Women’s rights key to kingdom’s future

RIYADH, Saudi Arabia — Our car slipped into the fast-moving traffic on a three-lane causeway slicing through the capital city. It picked up speed as we passed glinting corporate towers and upscale shopping malls reflecting Saudi Arabia’s affluence and its aspirations for modernity.

But we were heading directly into a clash with the reality behind this glassy image of modern life, which is the puritanical religious establishment and its hold over the House of Saud.

A woman was behind the wheel.

Here in Saudi Arabia, that’s forbidden. Women are banned from driving by a government-enforced religious decree. Saudi women also cannot vote. And under the kingdom’s “guardianship” system, they cannot go to university, work or leave the country without the permission of their father or husband.

Our defiant female driver at the wheel of the family Mercedes is a university lecturer in her 30s. Her husband rode shotgun in the front passenger seat. And I was in the back, with notebook and camera.

The couple was doing their part, they said, for the ongoing campaign to scrub Saudi Arabia’s ban on female drivers, flouting the ban to make a point: Women can and should be allowed to drive.

The woman, who requested anonymity to avoid harassment from officials and opponents of female drivers, said police were only doing their job if they spotted her and issued a ticket for not having a license.

“But if they try to take me to the police station, they have no right,” she added. “They also make some women sign a pledge not to drive again. I would never sign that. Never. They don’t have a right to make you sign a pledge. And there’s no law against me driving.”

The 20-minute expedition drew three reactions. A foreign woman smiled and gave a thumbs up. Two young Saudi men in a compact car pumped their arms approvingly out their windows then slowed down to let my friend overtake them. But two other young Saudi males in a Ford were not happy. The passenger hung out his window yelling “Hey! Hey!” and made a rude hand gesture as his friend feinted a swerve in front of our vehicle.

Back home, the couple’s 6-year-old son was asked about women driving in the kingdom and had this to say: “The people who own Saudi say ‘no’ but I want it to be ‘yes.’”

The encounter with a Saudi family captures Saudi Arabia’s two fundamental challenges in the post-9/11 era ahead: Modernizing its society so that women have equal rights with men. And modernizing its political structure so that when the 6-year-old is grown he feels that he — not an unelected, unaccountable royal family — ”owns” his country.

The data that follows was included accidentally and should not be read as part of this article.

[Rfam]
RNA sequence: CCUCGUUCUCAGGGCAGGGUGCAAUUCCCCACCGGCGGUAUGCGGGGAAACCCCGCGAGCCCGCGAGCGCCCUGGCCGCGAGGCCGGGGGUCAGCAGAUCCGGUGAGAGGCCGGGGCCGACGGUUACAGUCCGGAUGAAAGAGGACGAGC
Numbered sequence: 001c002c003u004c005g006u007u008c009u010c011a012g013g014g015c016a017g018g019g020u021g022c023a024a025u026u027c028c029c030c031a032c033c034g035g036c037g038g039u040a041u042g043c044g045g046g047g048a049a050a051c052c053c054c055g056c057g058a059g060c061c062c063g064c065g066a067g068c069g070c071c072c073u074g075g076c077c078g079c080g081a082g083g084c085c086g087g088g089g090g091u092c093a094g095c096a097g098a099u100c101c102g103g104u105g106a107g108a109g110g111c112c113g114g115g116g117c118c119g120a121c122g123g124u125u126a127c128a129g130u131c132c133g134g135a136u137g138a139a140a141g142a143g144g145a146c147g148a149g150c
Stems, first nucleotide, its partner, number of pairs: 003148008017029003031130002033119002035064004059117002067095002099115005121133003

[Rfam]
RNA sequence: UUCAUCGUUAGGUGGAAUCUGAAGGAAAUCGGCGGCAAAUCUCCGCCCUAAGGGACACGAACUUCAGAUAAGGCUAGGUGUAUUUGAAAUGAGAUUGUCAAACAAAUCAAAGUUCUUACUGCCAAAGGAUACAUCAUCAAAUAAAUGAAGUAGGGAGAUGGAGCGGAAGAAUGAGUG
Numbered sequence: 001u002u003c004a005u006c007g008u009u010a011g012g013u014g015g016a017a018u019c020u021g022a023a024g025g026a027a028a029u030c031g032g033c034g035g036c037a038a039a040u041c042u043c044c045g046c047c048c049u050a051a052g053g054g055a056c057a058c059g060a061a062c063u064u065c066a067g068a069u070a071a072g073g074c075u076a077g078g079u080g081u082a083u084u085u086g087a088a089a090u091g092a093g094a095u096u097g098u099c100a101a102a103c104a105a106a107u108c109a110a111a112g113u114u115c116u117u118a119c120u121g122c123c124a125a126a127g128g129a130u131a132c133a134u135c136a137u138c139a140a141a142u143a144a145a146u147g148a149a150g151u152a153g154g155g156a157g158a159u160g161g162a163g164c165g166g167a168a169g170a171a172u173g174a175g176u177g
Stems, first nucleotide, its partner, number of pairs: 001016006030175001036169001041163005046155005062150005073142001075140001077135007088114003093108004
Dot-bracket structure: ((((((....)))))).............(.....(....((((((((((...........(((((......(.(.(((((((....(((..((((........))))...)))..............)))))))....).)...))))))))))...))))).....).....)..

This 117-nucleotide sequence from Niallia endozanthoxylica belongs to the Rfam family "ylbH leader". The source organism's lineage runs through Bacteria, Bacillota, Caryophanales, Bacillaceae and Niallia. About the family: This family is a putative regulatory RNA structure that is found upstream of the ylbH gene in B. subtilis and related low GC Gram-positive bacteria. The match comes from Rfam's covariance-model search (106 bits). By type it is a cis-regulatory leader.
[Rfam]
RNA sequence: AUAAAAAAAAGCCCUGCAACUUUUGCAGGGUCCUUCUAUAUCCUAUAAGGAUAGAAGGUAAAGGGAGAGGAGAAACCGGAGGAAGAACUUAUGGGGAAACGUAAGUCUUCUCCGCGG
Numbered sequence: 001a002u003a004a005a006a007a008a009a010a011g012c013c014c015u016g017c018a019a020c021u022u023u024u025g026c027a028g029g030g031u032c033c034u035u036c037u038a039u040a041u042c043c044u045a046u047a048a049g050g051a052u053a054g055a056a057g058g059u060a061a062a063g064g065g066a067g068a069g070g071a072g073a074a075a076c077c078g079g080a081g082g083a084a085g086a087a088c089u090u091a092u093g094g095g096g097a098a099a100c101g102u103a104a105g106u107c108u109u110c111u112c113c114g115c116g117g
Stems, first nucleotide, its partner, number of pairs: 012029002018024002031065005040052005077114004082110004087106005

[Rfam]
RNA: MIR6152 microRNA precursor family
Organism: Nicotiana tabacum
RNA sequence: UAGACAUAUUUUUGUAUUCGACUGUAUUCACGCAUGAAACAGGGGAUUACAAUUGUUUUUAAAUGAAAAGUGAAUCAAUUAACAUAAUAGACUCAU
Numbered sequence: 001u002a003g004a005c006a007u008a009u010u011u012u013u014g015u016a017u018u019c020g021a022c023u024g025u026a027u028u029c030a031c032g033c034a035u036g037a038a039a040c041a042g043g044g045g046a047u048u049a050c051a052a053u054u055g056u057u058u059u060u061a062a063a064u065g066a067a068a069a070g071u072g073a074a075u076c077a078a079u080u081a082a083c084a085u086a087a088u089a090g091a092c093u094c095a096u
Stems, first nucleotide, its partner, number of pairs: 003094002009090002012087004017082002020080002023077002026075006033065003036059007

These overarching challenges are critical because they will likely require revisions in the House of Saud’s underlying theological doctrine that has given it legitimacy for decades in the eyes of the kingdom’s socially and religiously conservative population of 21 million.

There is an inherent contradiction between the officially sanctioned interpretation of Islam, commonly known as Wahhabism, and the state’s self-declared goal of transforming itself into a globally integrated, diversified knowledge-based economy. The rigid theological concepts promoted by the state, so integral to Saudi religious and cultural identity, also discourage close contact with non-Muslims, demand blind obedience to political rulers and foster inward, tribalistic tendencies, including the male guardianship system that deprives women of full, personal autonomy.

“The main problem in Saudi Arabia is that on the one hand, it wants to modernize, it wants to have good relations with the rest of the world, wants to engage in trade relations, wants to be part of the United Nations. But on the other hand, it has this ideological basis that is adamantly opposed to such a foreign policy, and to such an economic policy,” observed Joas Wagemakers of Radboud University Nijmegen in the Netherlands, a scholar of modern Islamist groups.

“And as long as Saudi Arabia does not solve that dilemma, either through completely ditching Wahhabism or by completely ditching foreign relations, then it’s going to be confronted by radicals or extremists who are going to use the state’s own rhetoric against it.”

Mohsen Al Awajy, an Islamist dissident once jailed for his opposition activities, described the absolute monarchy’s dilemma in a 2010 interview. “The old guards in our religious organization are still calling to stick firmly with the teachings of [the 18th century Saudi religious reformer Mohammed] Abdulwahhab,” he said. “In reality, the royal family is no longer interested in that. But they could not say it publicly.

“As long as we have no constitution for the government, no national assembly elected by the people, no political parties, the royal family has no choice but to pretend, at least, that they are in good relations with the religious establishment,” he added. “They are in a critical situation by the way. They could not release their hands from the religious organization because their legitimacy is dependent on it … Everybody is saying that once this link is cut, they will find themselves kicked out — unless they establish a constitution for the country and this constitution is approved by the people.”